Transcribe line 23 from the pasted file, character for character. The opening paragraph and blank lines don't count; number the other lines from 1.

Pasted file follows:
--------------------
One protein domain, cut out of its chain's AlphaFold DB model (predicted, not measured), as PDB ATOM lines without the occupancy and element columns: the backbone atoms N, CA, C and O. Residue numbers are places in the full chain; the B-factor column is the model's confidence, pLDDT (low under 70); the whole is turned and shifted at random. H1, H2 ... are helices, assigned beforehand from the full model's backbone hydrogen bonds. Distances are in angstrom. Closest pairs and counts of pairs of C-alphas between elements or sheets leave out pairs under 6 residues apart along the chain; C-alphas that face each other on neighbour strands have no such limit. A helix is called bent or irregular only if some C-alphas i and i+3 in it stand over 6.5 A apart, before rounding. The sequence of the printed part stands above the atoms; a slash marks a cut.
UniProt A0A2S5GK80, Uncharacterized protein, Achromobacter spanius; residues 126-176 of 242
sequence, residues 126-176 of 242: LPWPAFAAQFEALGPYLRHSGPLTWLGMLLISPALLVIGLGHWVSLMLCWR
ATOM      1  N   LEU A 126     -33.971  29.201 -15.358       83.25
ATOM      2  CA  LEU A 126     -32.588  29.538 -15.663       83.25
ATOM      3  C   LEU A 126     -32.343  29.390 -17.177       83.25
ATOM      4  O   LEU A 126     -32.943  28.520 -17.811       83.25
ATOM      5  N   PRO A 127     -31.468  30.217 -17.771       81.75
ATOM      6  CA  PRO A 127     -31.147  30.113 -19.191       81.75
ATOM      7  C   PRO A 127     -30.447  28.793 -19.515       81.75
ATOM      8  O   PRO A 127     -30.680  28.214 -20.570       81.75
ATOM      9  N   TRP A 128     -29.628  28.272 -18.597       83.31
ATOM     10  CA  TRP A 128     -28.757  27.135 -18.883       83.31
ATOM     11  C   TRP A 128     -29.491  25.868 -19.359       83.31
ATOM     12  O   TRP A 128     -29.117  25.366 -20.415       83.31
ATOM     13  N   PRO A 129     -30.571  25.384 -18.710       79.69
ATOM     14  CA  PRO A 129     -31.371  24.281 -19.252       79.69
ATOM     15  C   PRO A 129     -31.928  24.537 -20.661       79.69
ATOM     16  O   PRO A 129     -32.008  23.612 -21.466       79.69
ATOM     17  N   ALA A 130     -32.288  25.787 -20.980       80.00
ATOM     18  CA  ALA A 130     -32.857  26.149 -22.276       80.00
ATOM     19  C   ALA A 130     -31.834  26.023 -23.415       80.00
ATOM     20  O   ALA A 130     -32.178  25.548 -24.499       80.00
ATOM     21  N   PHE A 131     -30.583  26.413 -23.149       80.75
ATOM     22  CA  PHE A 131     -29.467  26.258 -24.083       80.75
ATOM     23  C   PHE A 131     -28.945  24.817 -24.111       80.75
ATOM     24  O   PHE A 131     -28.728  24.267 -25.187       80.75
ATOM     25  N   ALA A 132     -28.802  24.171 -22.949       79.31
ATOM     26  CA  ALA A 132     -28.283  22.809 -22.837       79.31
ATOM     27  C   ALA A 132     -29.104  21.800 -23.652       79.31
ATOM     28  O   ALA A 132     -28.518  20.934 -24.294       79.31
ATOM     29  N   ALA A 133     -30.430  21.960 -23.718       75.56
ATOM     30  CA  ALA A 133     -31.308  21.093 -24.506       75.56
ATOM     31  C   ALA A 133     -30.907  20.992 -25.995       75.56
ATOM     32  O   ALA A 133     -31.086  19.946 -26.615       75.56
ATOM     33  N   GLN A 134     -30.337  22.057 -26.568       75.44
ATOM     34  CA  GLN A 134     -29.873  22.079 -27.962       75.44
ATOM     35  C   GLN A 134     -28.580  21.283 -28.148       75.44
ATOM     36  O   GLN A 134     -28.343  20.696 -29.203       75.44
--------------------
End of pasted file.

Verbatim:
ATOM     21  N   PHE A 131     -30.583  26.413 -23.149       80.75